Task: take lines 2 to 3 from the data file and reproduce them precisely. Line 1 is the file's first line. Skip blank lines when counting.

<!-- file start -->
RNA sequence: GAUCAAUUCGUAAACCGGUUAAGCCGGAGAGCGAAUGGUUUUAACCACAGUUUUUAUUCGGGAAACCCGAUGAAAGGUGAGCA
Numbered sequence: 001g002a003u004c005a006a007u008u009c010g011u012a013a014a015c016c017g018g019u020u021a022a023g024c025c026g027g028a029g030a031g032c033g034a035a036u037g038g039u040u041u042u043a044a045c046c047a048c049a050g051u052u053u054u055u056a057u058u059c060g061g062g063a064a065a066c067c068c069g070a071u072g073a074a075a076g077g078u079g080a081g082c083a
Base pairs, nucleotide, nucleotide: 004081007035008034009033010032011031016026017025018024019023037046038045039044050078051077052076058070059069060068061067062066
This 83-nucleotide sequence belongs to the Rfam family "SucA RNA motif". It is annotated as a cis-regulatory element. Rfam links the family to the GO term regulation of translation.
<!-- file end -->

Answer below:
Numbered sequence: 001g002a003u004c005a006a007u008u009c010g011u012a013a014a015c016c017g018g019u020u021a022a023g024c025c026g027g028a029g030a031g032c033g034a035a036u037g038g039u040u041u042u043a044a045c046c047a048c049a050g051u052u053u054u055u056a057u058u059c060g061g062g063a064a065a066c067c068c069g070a071u072g073a074a075a076g077g078u079g080a081g082c083a
Base pairs, nucleotide, nucleotide: 004081007035008034009033010032011031016026017025018024019023037046038045039044050078051077052076058070059069060068061067062066